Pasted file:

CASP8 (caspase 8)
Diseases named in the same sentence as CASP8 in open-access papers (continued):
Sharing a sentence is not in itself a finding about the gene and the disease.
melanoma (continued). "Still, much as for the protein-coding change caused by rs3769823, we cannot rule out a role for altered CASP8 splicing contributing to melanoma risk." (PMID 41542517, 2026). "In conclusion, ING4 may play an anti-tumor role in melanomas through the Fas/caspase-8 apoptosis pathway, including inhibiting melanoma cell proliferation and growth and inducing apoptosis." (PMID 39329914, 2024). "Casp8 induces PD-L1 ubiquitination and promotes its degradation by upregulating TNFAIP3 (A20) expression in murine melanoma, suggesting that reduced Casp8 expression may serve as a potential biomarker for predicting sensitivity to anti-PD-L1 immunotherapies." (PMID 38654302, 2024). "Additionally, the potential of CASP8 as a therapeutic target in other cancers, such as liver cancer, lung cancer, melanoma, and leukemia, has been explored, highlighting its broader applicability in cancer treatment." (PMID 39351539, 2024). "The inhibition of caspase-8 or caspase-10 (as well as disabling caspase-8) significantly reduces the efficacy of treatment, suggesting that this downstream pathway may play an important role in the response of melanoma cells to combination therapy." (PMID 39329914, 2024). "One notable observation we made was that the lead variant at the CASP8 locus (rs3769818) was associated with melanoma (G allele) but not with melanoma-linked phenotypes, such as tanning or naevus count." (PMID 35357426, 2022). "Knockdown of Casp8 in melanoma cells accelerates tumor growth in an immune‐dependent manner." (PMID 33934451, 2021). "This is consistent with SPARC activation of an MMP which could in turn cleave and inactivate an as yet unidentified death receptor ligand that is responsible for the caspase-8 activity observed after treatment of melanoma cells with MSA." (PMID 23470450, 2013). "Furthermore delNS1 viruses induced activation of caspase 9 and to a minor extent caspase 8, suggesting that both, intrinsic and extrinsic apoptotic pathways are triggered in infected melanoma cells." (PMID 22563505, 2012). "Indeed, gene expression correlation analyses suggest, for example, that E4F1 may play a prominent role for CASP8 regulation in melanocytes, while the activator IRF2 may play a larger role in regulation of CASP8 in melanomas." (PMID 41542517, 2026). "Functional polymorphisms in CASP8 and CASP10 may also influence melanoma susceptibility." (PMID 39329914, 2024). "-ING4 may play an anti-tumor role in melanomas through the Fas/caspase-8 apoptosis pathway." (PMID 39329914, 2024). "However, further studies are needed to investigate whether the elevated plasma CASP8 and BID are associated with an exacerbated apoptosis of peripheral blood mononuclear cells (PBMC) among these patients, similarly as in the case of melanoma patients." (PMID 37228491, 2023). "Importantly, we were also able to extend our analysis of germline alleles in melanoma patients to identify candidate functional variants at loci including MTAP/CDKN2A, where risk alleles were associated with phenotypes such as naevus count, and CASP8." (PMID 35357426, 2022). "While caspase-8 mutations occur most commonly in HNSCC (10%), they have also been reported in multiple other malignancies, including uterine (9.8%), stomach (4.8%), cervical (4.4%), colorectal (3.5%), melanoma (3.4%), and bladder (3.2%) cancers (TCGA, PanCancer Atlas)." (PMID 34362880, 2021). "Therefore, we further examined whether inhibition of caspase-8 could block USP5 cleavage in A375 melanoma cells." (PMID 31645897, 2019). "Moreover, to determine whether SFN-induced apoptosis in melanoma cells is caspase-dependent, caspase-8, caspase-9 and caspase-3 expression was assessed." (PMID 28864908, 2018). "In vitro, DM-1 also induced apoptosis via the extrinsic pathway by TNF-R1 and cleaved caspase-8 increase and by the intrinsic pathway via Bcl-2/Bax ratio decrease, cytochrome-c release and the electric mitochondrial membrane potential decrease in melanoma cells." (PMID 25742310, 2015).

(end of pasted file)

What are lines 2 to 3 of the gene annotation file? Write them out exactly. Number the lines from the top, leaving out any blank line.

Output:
Diseases named in the same sentence as CASP8 in open-access papers (continued):
Sharing a sentence is not in itself a finding about the gene and the disease.